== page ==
Russian man of letters, born in Sorochinsti (Ukraine) in 1809 and died in Moscow in 1852.
Born in a bourgeois family of small landowners, showed very young a marked literary vocation: edited to his composed the poem Hans Küchelgarten (1829), which went largely unnoticed for the readers and the critics. This first literary failure leaned him to follow bureaucratic career. But in 1831, after the publication of his short stories collected in the soirées de Dikanka, ceased to be ministerial official to accept a Chair in history at the Pedagogical Institute of Petersburgo. A year later, after the emergence of the second part of the evening, his literary name already flew in languages of Fame: Pushkinand Zhukovsky had been made echo of these stories of the young Gogol, stories based on traditional legends of his native Ukraine. In them, a natural environment involves the adventures of a few simple characters, governed by the serenity of their harmonious existence.
In 1835, two collections of stories, Mirgorod and arabesques saw the light. In the first one (consisting of four stories) appears the history of Taras Bulba, one of the most famous characters of Gogol. Now, the tone of stories has changed completely: away from the serenity that enveloped his earlier characters, the Myrhorod are full of social conflict. Arabesque - in several critical essays and three tales: perspective Nevsky, the diary of a madman and the portrait-collects the turbulent life of citizens petersburgueses, always surrounded by corruption, unhappiness, and alienation. The city haunts inhabitants: workers suffer from the hostile pressure of the high bureaucracy, powerful machine whose unstoppable gears grind a thousand times everything that falls under its iron-fisted control. It is not surprising that madness or death is in the midst of this environmental hostility, the only escape route. In a further enlargement, Arabesque will also include the nose and the chaise (published in 1836 in the contemporary magazine), and the cloak, appeared for the first time in 1842.
The capote is an extraordinary, so outstanding account in Russian literature of the 19th century, that the same Dostoevsky said that "all we have left the cloak of Gogol". Its protagonist, Akaki Akakievich Bashmachkin, is a mediocre officer whose precarious economic situation forces him to spend deprivation to be able to acquire a new cloak. When at last he succeeds, it is victim of a thief snatching it is. Bashmachkin dies of cold, but not before experiencing the vexation of be ignored by those who do nothing to recover his capote. His ghost wanders the streets of Petersburgo, stealing the capes of their merciless neighbours.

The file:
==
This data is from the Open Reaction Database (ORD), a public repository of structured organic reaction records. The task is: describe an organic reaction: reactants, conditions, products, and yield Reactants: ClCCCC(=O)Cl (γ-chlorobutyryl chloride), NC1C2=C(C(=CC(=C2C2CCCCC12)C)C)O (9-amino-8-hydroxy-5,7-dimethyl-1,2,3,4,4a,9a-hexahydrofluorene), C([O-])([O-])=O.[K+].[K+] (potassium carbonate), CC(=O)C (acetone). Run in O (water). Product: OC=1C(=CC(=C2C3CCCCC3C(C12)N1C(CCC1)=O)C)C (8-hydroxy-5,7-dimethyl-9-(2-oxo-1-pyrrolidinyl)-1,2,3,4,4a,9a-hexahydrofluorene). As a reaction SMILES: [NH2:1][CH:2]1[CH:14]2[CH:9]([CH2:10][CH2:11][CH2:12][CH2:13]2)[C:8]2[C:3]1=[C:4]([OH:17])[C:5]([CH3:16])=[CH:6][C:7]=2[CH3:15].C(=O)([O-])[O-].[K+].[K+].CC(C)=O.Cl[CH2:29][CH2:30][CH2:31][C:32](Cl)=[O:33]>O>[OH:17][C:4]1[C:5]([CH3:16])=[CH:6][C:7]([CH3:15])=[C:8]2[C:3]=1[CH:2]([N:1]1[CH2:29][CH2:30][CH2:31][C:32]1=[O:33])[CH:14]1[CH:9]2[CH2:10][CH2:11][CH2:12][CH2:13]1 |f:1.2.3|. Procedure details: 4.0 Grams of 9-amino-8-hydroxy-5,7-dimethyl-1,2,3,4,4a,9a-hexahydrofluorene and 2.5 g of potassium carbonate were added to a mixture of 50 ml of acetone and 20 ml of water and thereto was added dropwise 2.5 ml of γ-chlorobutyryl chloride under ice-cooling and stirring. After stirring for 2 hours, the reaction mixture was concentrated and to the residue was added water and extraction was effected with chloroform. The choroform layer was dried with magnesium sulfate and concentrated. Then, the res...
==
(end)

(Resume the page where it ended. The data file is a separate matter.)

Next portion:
Amateur theatre since his premature literary frustrations, left unfinished a first comedy (Vladimir's third grade) who then took to decompose on independent pictures (the morning of a man of business, process, the room of servants and fragment). He also began to write the bride and groom, who then reworked in marriage and published in 1842. That same year also saw the players light.
But its first premiere, in 1836, was the inspector (1836), part that, like the rest of the theatre of Gogol, takes up the thesis of his best short stories: aberrant urban life, dominated by the corruption of the civil service and the interests of the powerful, is what perverts the human being. The man is forced to impersonate an experience that does not belong, but always as a victim of this hostile society in which shipwrecked her existence. What happens in the theater of Gogol, compared his prose, is that this message is presented through humorous tricks, with the aim of correcting the injustices of life through satire. Unfortunately, few spectators were able to capture this order to censor in the drama of Gogol: the premiere of the inspector disappoint the expectations of the own writer, who believed to be aware of having been taken over by a mere author of festive theatre.
In the wake of this "failure" in the domains of Talia, Gogol suffered a crisis that prompted him to leave abroad. Established over a long period in Rome, he set out to write the novel which would have presumably his definitive consecration, dead souls (1842). Conceived initially as a long poem that would be structured into three parts with hell, purgatory and paradise, in the manner of the Commedia of Dante, to the dessert was reduced only to the first one and several fragments of the second (which have been preserved since the own Gogol would like to destroy them). The novel is an extensive and detailed landscape fresco, villagers and the customs of his native Russia, here depicted as an infernal territory where everything seems to have been calculated to degrade human beings, preventing at all costs the development of virtues which possesses. But, beyond the prosaic reality of a nation and a time certain, dead souls represents all the pettiness of the condition human, regardless of time and place in which it embodies (indeed, does not appear in the text or a single specific toponym allowing to locate the facts narrated in Russian geography).
Paradoxically, the success of this novel helped tilt the precipice that was already Lord fragile physical and mental health of its author; which, haunted by the need to offer in their literary messages a redemptive preaching, he reneged of his previous writings and collected their religious, philosophical and literary thought in selected fragments of correspondence with his friends (1846). This work was poorly received by those who had hailed its previous production, disappointed by the involution of an author who had fallen into a religious paroxysm next to dementia. Indeed, Gogol, increasingly involved in a reactionary, Orthodox Christianity and filozarista, undertook a journey to the Holy Land, he returned in a mystical crisis, bordering on madness, put an end to their physical losses and their spiritual worries.